Catch part one here.
In the second chapter of Atlas Shrugged, we meet our Superman.
And he’s kind of an asshole.
Let me back up and explain a little. In the first chapter we hear rumors of the brilliant industrialist Hank Rearden and the brilliant new metal he’s created that will save the rail company. Chapter two is all about Rearden. And how he’s abandoned his family and holds everyone in his life in contempt.
That’s not what it’s supposed to be about. But it is. Rearden is never home, he’s always at work. Rand tries to get us to sympathize with him, by making everyone in the family self righteous in a way that makes me more sure than anything that Rand didn’t really know how people react to things at all. Hank gives his bleeding heart caricature of a liberal brother ten thousand dollars for a farm co-op he’s in and the brother, instead of jumping up and down, responds with no emotion and then asks for it all in cash. What? Who would act like that? It all makes it seem less like Hank’s family are a bunch of ingrates, and more that a terrible family has produced a sociopath.
And let’s be clear, that’s kind of what we’re talking about. Hank is described as never having feelings (though he does apparently feel constantly sad), because feelings are a pointless indulgence. Aren’t feelings just sort of a thing that happens? I’ve never said “today I will feel things”, but this is how Rand seems to think they work. So that’s interesting. Family’s are another pointless abstraction with no real worth, as Hank views his wife as a parasite he shouldn’t have to spend any time with to be admired by. He’s completely confused about why he should have to show up to a party she’s planning three months in advance, because a conference call might come up between now and then.
Is the hero of this novel the absentee father from a Lifetime movie?
Yes. Yes he is.
And you’re a socialist for thinking that.
More importantly for the plot though, is that Rearden Metal has been poured for the first time. This is the alloy that will “be to steel as steel was to iron”. Which is where I get confused. When she was writing the novel, titanium had already existed for more than a century. It wasn’t being used for very much, but to be clear, the future that she was writing about was obsolete when she wrote it.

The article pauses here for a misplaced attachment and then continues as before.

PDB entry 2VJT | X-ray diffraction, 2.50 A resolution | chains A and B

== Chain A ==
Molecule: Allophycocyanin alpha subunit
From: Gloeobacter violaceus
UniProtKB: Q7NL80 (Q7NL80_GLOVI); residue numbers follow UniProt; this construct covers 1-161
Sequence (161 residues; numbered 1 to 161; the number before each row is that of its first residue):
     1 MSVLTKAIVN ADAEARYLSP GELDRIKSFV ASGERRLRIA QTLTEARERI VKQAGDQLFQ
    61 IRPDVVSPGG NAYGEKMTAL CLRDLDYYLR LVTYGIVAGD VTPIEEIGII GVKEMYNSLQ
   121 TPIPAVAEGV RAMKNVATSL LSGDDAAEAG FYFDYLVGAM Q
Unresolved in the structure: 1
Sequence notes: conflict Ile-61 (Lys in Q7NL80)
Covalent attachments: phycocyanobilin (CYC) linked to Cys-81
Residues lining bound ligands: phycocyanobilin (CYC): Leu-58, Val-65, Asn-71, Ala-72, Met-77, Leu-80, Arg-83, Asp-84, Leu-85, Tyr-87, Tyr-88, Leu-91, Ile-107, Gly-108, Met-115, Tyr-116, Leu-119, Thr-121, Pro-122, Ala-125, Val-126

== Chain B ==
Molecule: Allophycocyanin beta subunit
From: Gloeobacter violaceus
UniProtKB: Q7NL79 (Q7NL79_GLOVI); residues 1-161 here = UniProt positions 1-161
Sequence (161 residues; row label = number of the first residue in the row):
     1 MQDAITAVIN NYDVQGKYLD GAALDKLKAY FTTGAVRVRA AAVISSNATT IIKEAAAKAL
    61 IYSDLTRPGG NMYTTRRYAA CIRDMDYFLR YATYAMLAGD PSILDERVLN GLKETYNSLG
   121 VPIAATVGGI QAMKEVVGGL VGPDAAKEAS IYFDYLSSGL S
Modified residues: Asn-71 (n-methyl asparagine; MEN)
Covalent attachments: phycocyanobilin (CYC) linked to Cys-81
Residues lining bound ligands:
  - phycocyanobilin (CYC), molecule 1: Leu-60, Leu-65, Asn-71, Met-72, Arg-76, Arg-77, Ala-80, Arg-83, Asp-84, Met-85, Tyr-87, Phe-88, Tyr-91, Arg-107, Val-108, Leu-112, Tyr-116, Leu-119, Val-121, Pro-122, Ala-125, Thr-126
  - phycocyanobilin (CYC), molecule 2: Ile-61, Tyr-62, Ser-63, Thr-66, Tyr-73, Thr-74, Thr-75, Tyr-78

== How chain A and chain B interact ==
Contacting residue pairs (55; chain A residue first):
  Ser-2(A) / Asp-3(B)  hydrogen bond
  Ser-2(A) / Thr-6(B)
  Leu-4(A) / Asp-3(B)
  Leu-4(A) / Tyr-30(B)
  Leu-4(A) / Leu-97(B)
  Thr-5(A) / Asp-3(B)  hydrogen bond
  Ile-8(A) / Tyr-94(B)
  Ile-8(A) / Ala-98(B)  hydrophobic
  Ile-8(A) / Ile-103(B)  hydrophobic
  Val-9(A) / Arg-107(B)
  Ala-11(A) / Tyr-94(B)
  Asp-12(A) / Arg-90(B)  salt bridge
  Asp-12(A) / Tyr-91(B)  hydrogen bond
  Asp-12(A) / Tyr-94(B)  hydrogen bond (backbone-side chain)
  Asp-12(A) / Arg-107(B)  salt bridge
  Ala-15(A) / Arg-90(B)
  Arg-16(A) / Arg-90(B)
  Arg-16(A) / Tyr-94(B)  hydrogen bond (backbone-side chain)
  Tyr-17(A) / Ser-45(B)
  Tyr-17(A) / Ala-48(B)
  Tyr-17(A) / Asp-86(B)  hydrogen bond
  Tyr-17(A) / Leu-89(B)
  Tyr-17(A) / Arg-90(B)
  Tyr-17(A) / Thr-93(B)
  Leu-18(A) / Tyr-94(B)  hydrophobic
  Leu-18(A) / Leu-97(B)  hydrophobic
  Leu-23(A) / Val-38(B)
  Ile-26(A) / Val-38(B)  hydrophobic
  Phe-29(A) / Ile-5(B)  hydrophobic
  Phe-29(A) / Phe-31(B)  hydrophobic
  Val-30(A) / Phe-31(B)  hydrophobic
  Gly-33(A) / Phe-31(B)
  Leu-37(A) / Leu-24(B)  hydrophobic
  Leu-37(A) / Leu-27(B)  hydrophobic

Also, trains and initial research are two of the most government supported things in our economy today. Trains need a lot of support and a whole lot of government oversight to keep them from being rolling death machines, not to mention the fact that the rail industry is one of the few still heavily unionized. Strange choice of subject matter for a follower of Nietzsche. And initial research is considered unprofitable and rarely done by most private companies outside of the pharmaceutical industry for the exact reasons Rand makes Hank’s efforts seem heroic: It takes a lot of time away from other business things and t doesn’t always work out.
This post wasn’t supposed to be this frustrated. But just…..goddammit. This is not a good place to set a market parable. And making a self-centered workaholic’s family a bunch of shrieking harpies does not make said asshole automatically sympathetic.
I promise a more lighthearted tone in our next installment. Just goddammit.